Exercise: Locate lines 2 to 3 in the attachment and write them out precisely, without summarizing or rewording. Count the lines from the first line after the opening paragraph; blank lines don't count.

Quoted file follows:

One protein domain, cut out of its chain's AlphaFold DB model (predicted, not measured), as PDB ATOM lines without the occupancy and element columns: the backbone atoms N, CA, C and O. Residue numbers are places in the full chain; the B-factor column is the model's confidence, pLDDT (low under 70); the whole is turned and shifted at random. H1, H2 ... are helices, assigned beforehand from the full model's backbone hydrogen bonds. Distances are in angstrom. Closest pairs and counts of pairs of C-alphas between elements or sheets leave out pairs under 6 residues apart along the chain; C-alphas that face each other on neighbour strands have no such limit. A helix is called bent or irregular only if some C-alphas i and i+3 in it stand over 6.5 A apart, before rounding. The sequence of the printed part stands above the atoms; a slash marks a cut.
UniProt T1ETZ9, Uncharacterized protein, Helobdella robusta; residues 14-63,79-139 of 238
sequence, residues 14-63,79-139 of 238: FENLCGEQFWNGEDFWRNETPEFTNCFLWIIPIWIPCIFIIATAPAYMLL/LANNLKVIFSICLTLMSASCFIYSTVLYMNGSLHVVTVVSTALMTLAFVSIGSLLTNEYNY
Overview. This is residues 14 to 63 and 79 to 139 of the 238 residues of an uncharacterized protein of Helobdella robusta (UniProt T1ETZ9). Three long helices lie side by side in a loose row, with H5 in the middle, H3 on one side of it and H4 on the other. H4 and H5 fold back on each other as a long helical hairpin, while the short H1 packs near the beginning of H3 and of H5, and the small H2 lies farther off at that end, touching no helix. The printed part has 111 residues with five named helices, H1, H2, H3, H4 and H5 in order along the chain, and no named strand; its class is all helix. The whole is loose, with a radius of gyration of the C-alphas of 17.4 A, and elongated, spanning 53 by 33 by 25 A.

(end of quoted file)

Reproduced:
sequence, residues 14-63,79-139 of 238: FENLCGEQFWNGEDFWRNETPEFTNCFLWIIPIWIPCIFIIATAPAYMLL/LANNLKVIFSICLTLMSASCFIYSTVLYMNGSLHVVTVVSTALMTLAFVSIGSLLTNEYNY
Overview. This is residues 14 to 63 and 79 to 139 of the 238 residues of an uncharacterized protein of Helobdella robusta (UniProt T1ETZ9). Three long helices lie side by side in a loose row, with H5 in the middle, H3 on one side of it and H4 on the other. H4 and H5 fold back on each other as a long helical hairpin, while the short H1 packs near the beginning of H3 and of H5, and the small H2 lies farther off at that end, touching no helix. The printed part has 111 residues with five named helices, H1, H2, H3, H4 and H5 in order along the chain, and no named strand; its class is all helix. The whole is loose, with a radius of gyration of the C-alphas of 17.4 A, and elongated, spanning 53 by 33 by 25 A.